Kathmandu, Nepal 2008

A Holy Pilgrimage with H.E. Tsem Tulku Rinpoche

4 May 2009 - 2:41am Comments Off

The pilgrimage started off as a small trip for outlet staff to purchase stock for the Kechara Paradise Dharma outlets. However, as more people requested to join the trip and as Rinpoche himself personally invited people to go along, the group soon grew to 60 pilgrims!

We left KL in the wee hours of Oct 9, arriving early in the morning in Kathmandu – all ready to go on the adventure of a lifetime. The next five days would each be action-packed days filled with sacred sites, incredibly holy Buddha statues and lots and lots and lots of wonder. It was like being children again, discovering a whole other world of spirituality where Dharma truly is a way of life, not just a part-time practice.

OCT 9, DAY 1

Chenrezig Temple

This little old chapel hidden away behind some busy streets has as its centrepiece a beautiful two-armed Chenrezig statue, known in Tibetan as Jowa Samling Karmo. There are three identical Chenrezig statues which are often referred to as the Self-Arisen Three Brothers. One of them is in this chapel in Kathmandu; another in the main cathedral in Lhasa, Tibet and the last in Dharamsala.

Here, all pilgrims recited the Eight Verses of Thought Transformation together, and Chenrezig’s mantra, Om Mani Peme Hung.

Chenrezig Chapel in Thahity

Tara Chapel

A quaint, tiny chapel in the middle of a busy square houses three statues of Tara – Yellow Tara, White Tara and Green Tara – all of which are so alive, they look like they might just get up and give you a hug at any moment!

H.H. Trijang Rinpoche has said that the white Tara statue in this chapel flew in from Tibet to Nepal. We don’t know if this is literal or metaphorical, but as H.E. Tsem Rinpoche notes, this statue must be something special if Trjiang Rinpoche himself speaks of it as being so holy.

Magical Yellow, White and Green Taras, said to have flown from Tibet to Nepal

While there, everyone recited a prayer of incense offering to Tara before we each had the chance to have audience with the three magical Taras and offer our individual prayers to her.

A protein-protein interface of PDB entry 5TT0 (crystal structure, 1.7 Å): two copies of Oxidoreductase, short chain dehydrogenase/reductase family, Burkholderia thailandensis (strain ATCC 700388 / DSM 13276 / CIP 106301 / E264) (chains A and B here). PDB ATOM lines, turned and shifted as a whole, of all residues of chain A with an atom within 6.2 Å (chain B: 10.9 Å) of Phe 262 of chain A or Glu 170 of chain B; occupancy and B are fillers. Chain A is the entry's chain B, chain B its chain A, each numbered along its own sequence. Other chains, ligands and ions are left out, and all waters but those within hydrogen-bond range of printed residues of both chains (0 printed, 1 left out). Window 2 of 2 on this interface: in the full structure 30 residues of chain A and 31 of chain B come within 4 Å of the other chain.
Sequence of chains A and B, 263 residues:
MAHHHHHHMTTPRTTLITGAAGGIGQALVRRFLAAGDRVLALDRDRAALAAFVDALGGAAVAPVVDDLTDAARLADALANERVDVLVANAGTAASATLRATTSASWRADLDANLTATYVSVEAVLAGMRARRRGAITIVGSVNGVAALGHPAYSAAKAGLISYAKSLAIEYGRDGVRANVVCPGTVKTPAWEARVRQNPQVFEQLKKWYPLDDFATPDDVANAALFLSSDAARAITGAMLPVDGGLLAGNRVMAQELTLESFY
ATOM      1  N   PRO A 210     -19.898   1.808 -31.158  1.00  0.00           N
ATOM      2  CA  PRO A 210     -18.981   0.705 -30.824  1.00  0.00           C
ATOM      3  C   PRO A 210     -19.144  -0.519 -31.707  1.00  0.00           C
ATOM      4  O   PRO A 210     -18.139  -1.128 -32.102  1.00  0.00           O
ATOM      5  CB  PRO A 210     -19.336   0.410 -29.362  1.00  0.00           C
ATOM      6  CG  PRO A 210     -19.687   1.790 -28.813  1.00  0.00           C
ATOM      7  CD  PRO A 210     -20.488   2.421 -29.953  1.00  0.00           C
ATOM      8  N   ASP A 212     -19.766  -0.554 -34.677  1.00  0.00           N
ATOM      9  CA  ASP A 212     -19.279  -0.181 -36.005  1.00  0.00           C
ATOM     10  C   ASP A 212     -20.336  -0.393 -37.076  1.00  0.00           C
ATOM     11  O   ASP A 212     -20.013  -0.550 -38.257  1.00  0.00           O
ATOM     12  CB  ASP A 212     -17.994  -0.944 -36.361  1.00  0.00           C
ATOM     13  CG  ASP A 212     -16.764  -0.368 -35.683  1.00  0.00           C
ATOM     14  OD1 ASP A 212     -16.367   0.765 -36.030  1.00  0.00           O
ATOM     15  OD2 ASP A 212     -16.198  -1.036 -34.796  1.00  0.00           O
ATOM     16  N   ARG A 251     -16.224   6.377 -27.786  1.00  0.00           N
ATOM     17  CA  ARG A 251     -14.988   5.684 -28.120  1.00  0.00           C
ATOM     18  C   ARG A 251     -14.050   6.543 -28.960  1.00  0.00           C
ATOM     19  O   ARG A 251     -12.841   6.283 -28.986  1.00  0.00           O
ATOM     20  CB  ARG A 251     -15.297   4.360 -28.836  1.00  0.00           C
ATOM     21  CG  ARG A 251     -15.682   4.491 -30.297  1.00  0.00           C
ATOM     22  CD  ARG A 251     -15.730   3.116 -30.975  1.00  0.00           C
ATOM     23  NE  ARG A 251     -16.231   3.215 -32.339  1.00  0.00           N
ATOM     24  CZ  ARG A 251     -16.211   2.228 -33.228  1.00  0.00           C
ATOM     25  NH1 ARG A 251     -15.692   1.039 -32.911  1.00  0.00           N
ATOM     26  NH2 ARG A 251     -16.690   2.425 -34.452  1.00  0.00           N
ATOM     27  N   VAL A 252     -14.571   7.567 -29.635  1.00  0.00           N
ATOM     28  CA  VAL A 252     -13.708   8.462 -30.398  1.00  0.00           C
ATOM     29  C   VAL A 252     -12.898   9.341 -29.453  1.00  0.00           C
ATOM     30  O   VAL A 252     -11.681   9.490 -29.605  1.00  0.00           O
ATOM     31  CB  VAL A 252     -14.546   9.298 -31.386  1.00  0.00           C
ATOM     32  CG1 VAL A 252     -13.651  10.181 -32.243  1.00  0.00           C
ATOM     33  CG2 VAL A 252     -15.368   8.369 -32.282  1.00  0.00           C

Circumambulating the Tara Chapel in Thahity

Boudhanath Stupa

This most famous, iconic stupa in the heart of Kathmandu holds relics of Buddha Shakyamuni and is highly revered by all in Nepal. Hundreds of devotees gather at Boudhanath every day to circumambulate, recite prayers and turn the prayer wheels located at the base of the enormous stupa.

All the pilgrims circumambulated the stupa with Rinpoche. As we walked around, Rinpoche pointed out to us many of the other practitioners who had come after work to also circumambulate, make prostrations and meditate at the stupa. Here, Rinpoche noted, people use every opportunity they have to create merit and engage in spiritual practice – it really is a part of their daily lives.

The famous Boudhanath Stupa

OCT 10, DAY 2

The self-arising Tara @ Parphing

The self-arising Tara started off as nothing more than a rock! One day many years ago, a meditator in the area recognised that an image of Tara was forming on the rock. Devotees built a covering over it and as more and more people came to pay homage and give donations, enough was collected to build a chapel around the rock.

The image of Tara that spontaneously arose from the rock grows clearer and more defined every year. Pilgrims who went to Nepal three years ago saw for themselves how much clearer the outlines were this time round.

Quaint chapel with self-arisen images of Tara and Ganesha